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For an experiment, I want to test if people at each condition have performed significantly above chance level on average, in which they answer 3 questions, each with two options. I will compare each group to chance level performance, without comparing each group to each other.

Then, should I do a one-sampled t-Test by doing these steps, for each single group?

  1. Turn each individual's performance to a proportion (0, 0,3333333, 0,66666666, 1)
  2. Turn it into a data frame.
  3. run it in R with the code t.test(my_dataframe, mu = 0.5, alternative = "two.sided")

I can imagine how trivial the question looks, but it's the first time I'm doing it, so I wanted to make sure. Thank you!

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  • $\begingroup$ Do you mean $H_0: \mu_1=\mu_2=\mu_3 = 0.5$ vs $H_a: H_0 \text{ is false}$? $\endgroup$ – Dave Jun 8 at 17:36
  • $\begingroup$ The second one! I don't compare the groups. I just want to compare each group to chance level perfromance, without comparing the groups to each other. $\endgroup$ – breathe Jun 8 at 17:54
  • $\begingroup$ That is one test. You do not choose between testing $H_0$ and $H_a$. Those are the null and alternative hypotheses. Do you not want to test that $\mu_1=0.5$, $\mu_2=0.5$, and $\mu_3=0.5$? $\endgroup$ – Dave Jun 8 at 17:58
  • $\begingroup$ Yes, that's what I want to do exactly! $\endgroup$ – breathe Jun 8 at 18:32
  • $\begingroup$ How many subjects in the various groups? $\endgroup$ – BruceET Jun 8 at 20:20
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Some ideas: Looking at one group only.

Suppose you have 50 subjects in a group. Then each subject will give you a binomial score $X_i \sim \mathsf{Binom}(3, p_i).$ If all subjects had the same probability of answering correctly $(p_i \equiv p),$ then you could say that the total score for a group is $T \sim \mathsf{Binom}(150, p)$ and you could do a binomial test of $H_O: p = 0.5$ against $H_a: p >0.5.$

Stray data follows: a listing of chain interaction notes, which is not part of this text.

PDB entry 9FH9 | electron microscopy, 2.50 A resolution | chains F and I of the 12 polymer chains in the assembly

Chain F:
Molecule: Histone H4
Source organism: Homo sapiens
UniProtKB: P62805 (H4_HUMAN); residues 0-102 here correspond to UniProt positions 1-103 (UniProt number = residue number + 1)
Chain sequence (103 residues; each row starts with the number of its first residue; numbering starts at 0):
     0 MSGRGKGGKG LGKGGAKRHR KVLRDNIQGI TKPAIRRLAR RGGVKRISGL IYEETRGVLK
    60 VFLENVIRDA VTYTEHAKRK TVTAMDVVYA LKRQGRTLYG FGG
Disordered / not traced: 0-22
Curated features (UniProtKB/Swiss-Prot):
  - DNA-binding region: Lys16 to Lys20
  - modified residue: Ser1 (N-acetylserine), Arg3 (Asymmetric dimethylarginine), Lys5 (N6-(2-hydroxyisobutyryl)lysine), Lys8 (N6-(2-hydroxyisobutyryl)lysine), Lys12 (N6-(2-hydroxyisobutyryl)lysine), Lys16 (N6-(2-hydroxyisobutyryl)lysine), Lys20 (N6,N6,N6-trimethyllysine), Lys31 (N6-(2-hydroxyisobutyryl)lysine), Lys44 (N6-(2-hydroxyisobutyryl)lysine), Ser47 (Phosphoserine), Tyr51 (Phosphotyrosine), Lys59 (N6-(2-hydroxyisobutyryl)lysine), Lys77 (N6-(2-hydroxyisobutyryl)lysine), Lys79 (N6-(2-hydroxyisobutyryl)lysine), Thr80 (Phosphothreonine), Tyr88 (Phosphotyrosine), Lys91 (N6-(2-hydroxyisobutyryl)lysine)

However, there is no reason to suppose all 50 subjects are equally capable. so a t test of $H_0: \mu=1.5$ against $H_a: \mu > 1.5$ for $n = 50$ individual scores should give reasonably accurate results.

Example: In R, suppose I have $n = 50$ (fictitious) scores in vector x as summarized and plotted below.

summary(x); sd(x)
   Min. 1st Qu.  Median    Mean 3rd Qu.    Max. 
   0.00    1.00    2.00    1.98    3.00    3.00 
[1] 0.9145089
hist(x, prob=T, br=seq(-.5,3.5), col="skyblue2")

enter image description here

Although the sample is not normally distributed, a t test on $n = 50$ such values without outliers should be reasonably accurate. The one-sided test shows a highly significant result with P-value near $0.$

t.test(x, mu=1.5, alt="g")

        One Sample t-test

data:  x
t = 3.7114, df = 49, p-value = 0.0002634
alternative hypothesis: true mean is greater than 1.5
95 percent confidence interval:
 1.76317     Inf

sample estimates:
mean of x 
     1.98 

If one has qualms about using a t test, a less-powerful one-sided sign test based on 35 of 50 observations in x above $1.5$ rejects that the population median score is $1.5$ with P-value 0.0033.

y = sum(x > 1.5); y
[1] 35
sum(dbinom(y:50, 50, .5))
[1] 0.003300224

Also, a simple quantile 95% nonparametric bootstrap CI for $p$ is $(1.72, 2.22),$ which does not contain $1.5.$

set.seed(1234)
a.re = replicate(5000, mean(sample(x,50,rep=T)))
quantile(a.re, c(.025,.975))
 2.5% 97.5% 
 1.72  2.22 

Note: The fictitious data in x were generated as follows in R. The mean of $p \sim \mathsf{Beta}(8,5)$ is $\mu = 8/13 = 0.6154 > 0.5.$

set.seed(2021)
x = rbinom(50, 3, rbeta(50,8,5))
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  • $\begingroup$ What is the theory behind the mean of $p$ following a beta distribution? $\endgroup$ – Galen Jun 8 at 22:59
  • $\begingroup$ @Galen: $p$ can take different values in $(0,1)$ for different subjects. Beta distributions have support $(0,1).$ BETA(9,5) averages $p \approx 0.61.$ It's not the only way to model fictitious data that might match this experiment, but it is a reasonable one. // My fictitious $X$ will tend to have a larger variance than a binomial dist'n with the same mean. // In Bayesian statistics beta distributions are often used as prior distributions on binomial success probability. $\endgroup$ – BruceET Jun 9 at 1:56

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